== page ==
Spiritual Reading p. 107
Meditation. — Consider that the law of love does not destroy, but perfects the law of fear. Consider that a desire for more suffering was the cause of the heaviness of Jesus in His Agony, and a long-continued prayer was its effect. Consider that death, being an expiation, God has been pleased to surround it with fears, so that our sacrifice may be at once more painful and more meritorious pp. 107—111.
Practice p. iii..
Example.— The holy Angels pp. 112--115!
MARCH.
MORTAL SADNESS.
Spiritual Reading pp. 115, 116.
Meditation. — Compare the causes of our Saviour sorrows with the causes of your sorrows. Compare the intensity of our Saviour's sorrows with the weakness of your own. Compare the duration of our Saviour's sorrows with the duration of yours pp. 1 16 — 120.
Practice p. 120.
Example. — St. Camillus of Lellis pp. 120 — 123.
APRIL.
THE CHALICE OF BITTERNESS.
Spiritual Reading p. 124.
Meditation. — Our sins were a chalice of bitterness to Jesus. The damnation of a multitude of souls was a chalice of bitterness to Him. Our Agonising Lord did not choose His own chalice, He dnink the one His Father gave Him PP 124 — 12S.
Practice p. 128.
Example. — St. Elizabeth of Hungary on the death of her husband pp. 129 — 132.
MAY.
RESIGNATION.
Spiritual Reading P I33
Meditation. — We allege the sensibility of our feelings to exempt us from the practice of resignation. We excuse our want of resignation by our small amount of virtue, by the singular nature of our trials, or their incompatibility with the duties of our station pp. 133 — 138.
Practice p. 139.
Example. — St Frances of Chantal at the death of St. Francis of Sales and of her son pp. 139 — 144.
JUNE.
THE SLEEP OF THE DISCIPLES.
Spiritual Reading p. 144.
Meditation. — Consider God and man. Consider the soul and the body. Consider yourself and your neighbour pp. 144 — 149.
Practice PP 149 — 150.
Example. — St. Elizabeth of Hungary in her widowhood sanctifies herself by the care of the sick pp. 1 50 — 153.
JULY.
THE ANGEL OF CONSOLATION.
Spiritual Reading 154
Meditation. — Let us compare the two gardens. Let us compare the two Angels. Let us compare the two chalices pp. 154 — 159.
Practice p. 159.
Example. — St. John Francis Rhis pp. 159—162.
AUGUST.
CONFLICT.
Spiritual Reading pp. 162, 163.
Meditation. — The whole history of humanity and of the Church a history of agony or conflict. The mortal life of the Worn made Flesh was a conflict. His glorious life still a combat. The life of the Christian also an agony or struggle, for his own salvation and that of others pp. 163-167.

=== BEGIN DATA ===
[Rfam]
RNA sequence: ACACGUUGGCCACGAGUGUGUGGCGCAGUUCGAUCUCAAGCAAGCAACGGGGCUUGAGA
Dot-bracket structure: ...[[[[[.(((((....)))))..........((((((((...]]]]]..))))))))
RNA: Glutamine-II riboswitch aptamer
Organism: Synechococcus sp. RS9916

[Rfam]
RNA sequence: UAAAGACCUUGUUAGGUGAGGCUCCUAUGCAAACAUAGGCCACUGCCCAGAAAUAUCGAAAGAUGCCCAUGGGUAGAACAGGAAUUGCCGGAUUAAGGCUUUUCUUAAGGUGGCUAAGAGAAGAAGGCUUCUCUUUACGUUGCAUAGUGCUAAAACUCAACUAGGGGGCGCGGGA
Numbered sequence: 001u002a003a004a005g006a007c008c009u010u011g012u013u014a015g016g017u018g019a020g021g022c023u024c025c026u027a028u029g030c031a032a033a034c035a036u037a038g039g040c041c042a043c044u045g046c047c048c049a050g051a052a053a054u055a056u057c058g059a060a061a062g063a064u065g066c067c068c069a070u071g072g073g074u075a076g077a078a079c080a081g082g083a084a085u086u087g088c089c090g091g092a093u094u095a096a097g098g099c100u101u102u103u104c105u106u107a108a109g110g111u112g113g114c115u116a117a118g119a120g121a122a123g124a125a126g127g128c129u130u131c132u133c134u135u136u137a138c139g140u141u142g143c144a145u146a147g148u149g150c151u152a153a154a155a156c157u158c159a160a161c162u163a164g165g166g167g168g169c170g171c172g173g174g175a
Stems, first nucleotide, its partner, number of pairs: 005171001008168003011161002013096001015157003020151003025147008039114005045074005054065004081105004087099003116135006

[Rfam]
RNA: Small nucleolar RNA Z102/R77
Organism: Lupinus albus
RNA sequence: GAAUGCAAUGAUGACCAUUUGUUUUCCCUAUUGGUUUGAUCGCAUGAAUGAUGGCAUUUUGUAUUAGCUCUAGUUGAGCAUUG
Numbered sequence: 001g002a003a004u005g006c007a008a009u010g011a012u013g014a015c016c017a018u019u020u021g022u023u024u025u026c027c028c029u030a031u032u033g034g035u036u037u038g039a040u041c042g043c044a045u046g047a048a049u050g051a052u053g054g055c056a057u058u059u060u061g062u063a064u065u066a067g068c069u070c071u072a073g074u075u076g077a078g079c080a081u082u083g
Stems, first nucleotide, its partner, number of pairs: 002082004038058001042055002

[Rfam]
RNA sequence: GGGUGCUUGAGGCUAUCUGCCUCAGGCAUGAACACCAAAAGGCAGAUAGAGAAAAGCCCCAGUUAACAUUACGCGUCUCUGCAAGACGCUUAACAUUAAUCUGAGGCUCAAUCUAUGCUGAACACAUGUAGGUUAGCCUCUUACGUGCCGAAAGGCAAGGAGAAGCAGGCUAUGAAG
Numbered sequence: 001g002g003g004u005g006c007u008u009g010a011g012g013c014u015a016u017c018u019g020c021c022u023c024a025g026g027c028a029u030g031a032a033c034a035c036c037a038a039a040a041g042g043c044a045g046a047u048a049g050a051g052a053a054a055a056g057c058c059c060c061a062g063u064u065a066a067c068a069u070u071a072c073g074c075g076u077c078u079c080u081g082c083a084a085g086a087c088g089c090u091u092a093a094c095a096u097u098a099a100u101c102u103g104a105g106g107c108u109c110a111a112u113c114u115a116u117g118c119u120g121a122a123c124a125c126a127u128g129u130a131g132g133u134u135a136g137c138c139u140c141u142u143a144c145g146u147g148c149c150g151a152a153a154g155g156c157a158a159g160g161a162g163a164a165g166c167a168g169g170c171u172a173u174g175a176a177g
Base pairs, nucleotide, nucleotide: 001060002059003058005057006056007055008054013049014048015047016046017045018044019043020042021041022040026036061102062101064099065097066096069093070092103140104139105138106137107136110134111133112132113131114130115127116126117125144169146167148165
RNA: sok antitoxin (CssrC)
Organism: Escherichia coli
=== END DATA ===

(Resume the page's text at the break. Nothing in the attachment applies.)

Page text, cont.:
Practice p. 167.
Example. — St. Frances of Chantal sanctifies her widowhood by the care of the sick pp. 167 — 179
SEPTEMBER.
THE CRISIS.
Spiritual Reading pp. 171, 172.
Meditation. — Consider the struggle between fear and love in the Heart of Jesus ; between life an4 death ; between shame and glory pp.172 — 175.
Practice pp. 175, 176.
Example. — Sudden change of 6. Victoria Fomari when left a widow, and her care for the sick pp. 176 — 179.
OCTOBER.
THE SWEAT OF BLOOD.
Spiritual Reading p. 180.
Meditation. — The causes of our Saviour's Sweat of Blood. Its moral ends. Its mystical signification pp. 180—184.
Practice pp. 184, 185.
Example. — Blessed Mary of the Incarnation, while living with her husband and children, devotes herself to the care of the poor sick 185 — 187.
NOVEMBER.
JUDAS.
Spiritual Reading p. 188.
Meditation. — The life of Judas is the life of a Christian in sin. The treachery of Judas is the sacrilege of a Christian. The death of Judas the death of an impenient Christian pp. 188— 192.
Practice pp. 192, 193.
Example. — St. Aloysius Gonzaga pp. 193 — 196.
DECEMBER.
MARY.
Spiritual Reading p. 196.
Meditation.— -Jesus is like a mother to me; am I like a mother to Him in His Agonies ? Mary would be my mother, if I were like a child to her. Am I a mother to the Faithful in their agony? pp. 196—200.
Practice pp. 200, 201.
Example. — Blessed Joseph of Leonissa pp. 201 — 203.
FRIDAY AFTER SEPTUAGESIMA.
FEAST OF THE PRAYER OF OUR LORD ON MOUNT OLIVET.
Subjects of Meditation p. 203.
Mass in English 204—206.
III.— EXERCISES AND PRAYERS FOR EVERY WEEK.
I. METHOD OF HEARING MASS IN UNION WITH THE AGONIES OF OUR LORD.
From the Introit to the Offertory: The Agony of Nazareth pp. 207 — 210.
From the Offertory to the Elevation : The Agony of the guest-chamber pp. 210 — 214.
From the Elevation to the Communion : The Agony of the Garden pp. 214 — 217. From the Communion to the end : The Agony of Calvary pp. 217 — 221.
II. METHOD OF PERFORMING THE DEVOTION OF THE HOLY HOUR FOR THE AFFLICTED AND DYING.
Preparation pp. 222 — 224.
I. — Jesus makes a choice amongst His Disciples. The preferences of Jesus. The privileges of suffering. Preparation for suffering pp. 224 — 230.
II. — Jesus in His Agony falls on His Face and prays. Do we pray ? Do we pray like Jesus ? For whom do we pray ? PP* 230—235.
III. — Jesus in His Agony visits the sleeping Apostles. Watch and pray. Visit the dying. Repeat your efforts pp. 236— 241.
III. Daily prayer for those in their agony. 242
IV. Daily prayer for the afflicted 242
V. Prayer to Jesus the Consoler 243
VI. The fiat of the Agony 244
VII. Acceptance of the chalice (Surian) 245
VIII. Resignation to sadness (Antoine Anselme). 246
IX. Union of our sufferings with those of Jesus (Bossuet) 247
X. Desire for suffering (Pinamonti) 248
XII. Colloquy with Jesus in His Agony (Moretus) 250
XIII. Prayer to our Lady 252
XIV. Offering of the Agonising Heart to God the Father (Cajetan-Mary of Bergamo) 253
XV. To obtain the gift of prayer (Cajetan-Mary of Bergamo) 254
XVI. Prayer for contrition (Hubert) 255
XVII. For the same (St. Liguori) 255
XVIII. Prayer for the love of God (Cajetan-Mary of Bergamo) 256


Publisher Burns, Oates & Co.: London
Year 1869
Pages 296
Language English
Collection folkscanomy_religion; folkscanomy; additional_collections

Full catalog record MARCXML